The following Wall Street Journal article highlights the discussion that has arisen over FEMA, Federal Flood Insurance and the right to rebuild after Hurricane Sandy.
Wall Street Journal Nov 16 2012
As towns up and down the eastern seaboard take stock of tens of billions of dollars in damage from one of the worst storms to hit the U.S., authorities and residents speak publicly about their intent to rebuild.
“I promised to everybody that I was speaking on behalf of the country when I said we are going to be here until the rebuilding is complete, and I meant it,” President Barack Obama said Thursday during a visit to New York City’s battered Staten Island. But with the federal budget deep in the red and government flood insurance still straining to recover from Hurricane Katrina, Sea Bright and other coastal towns face questions over not just how to rebuild in a way that defends lives and property against surging sea levels and more intense storms, but whether to rebuild at all.
Sandy’s destructive path has united an unlikely coalition of free-market think tanks, environmentalists, business owners and insurers arguing the moral hazard of rebuilding in coastal zones that might best be returned to nature. “It’s very difficult to get beyond the sympathy factor,” said Orrin Pilkey, a coastal geologist at Duke University. “But it works against us.” He said he knows the issue firsthand: Hurricane Camille in 1969 damaged his parents’ Mississippi home. Hurricane Katrina later obliterated it. “We are subsidizing, even encouraging, very dangerous development,” he said. “It’s amoral, really, that our government continues to blindly and stupidly do this.”
Repeated Southern California wildfires that leapfrog through hilly coastal enclaves, tornadoes that routinely slash through Southern and Midwestern towns, flooding rivers and hurricanes all trigger an avalanche of federal aid to help people restore homes and livelihoods. In New Jersey, Republican Gov. Chris Christie this week acknowledged the difficulty of rebuilding but said, “We’re going to be with you through every hardship, through every frustration and every step toward bringing New Jersey and its great shore back to the vitality it had the last summer and it’s had my entire life.”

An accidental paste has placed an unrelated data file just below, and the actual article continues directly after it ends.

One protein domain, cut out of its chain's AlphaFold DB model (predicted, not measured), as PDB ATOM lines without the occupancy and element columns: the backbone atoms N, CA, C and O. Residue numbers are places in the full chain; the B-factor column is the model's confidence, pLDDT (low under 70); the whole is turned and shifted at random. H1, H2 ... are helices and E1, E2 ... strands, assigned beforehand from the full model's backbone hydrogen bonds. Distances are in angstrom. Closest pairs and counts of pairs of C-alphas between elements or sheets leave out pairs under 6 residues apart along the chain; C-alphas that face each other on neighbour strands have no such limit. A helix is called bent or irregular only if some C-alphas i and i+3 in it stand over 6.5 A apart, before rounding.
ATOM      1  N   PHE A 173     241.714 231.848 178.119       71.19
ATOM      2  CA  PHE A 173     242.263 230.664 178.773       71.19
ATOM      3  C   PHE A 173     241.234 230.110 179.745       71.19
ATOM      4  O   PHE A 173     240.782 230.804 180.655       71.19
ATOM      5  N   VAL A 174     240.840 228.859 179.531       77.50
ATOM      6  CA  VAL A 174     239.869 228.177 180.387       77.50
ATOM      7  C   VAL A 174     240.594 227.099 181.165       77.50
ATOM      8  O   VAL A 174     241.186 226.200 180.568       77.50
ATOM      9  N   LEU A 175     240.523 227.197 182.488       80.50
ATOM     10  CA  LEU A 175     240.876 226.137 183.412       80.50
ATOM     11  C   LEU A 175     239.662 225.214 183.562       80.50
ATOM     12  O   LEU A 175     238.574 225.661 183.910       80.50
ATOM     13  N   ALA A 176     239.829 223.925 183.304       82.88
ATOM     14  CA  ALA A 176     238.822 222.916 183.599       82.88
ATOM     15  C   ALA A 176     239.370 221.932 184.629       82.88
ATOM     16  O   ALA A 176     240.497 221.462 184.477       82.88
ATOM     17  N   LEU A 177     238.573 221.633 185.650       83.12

No political leader would expect re-election after abandoning a storm-ravaged community. But with fiscal austerity and smaller government at the top of the national political agenda, some question the use of taxpayer-backed loans and other assistance to rebuild potentially dangerous communities. New Jersey, for example, is the most densely populated state in the U.S., with the bulk of its residents settled in counties along the shoreline.
“People keep saying we’re going to put everything back the way it was,” said Stephen Sweeney, the Democratic president of the New Jersey state senate. “No, we’re not. It makes no sense to do the same thing over and over again, throwing good money after bad.” In some low-lying areas, he said, he will encourage the federal government to “write checks, level the homes and let the land return to its natural state.”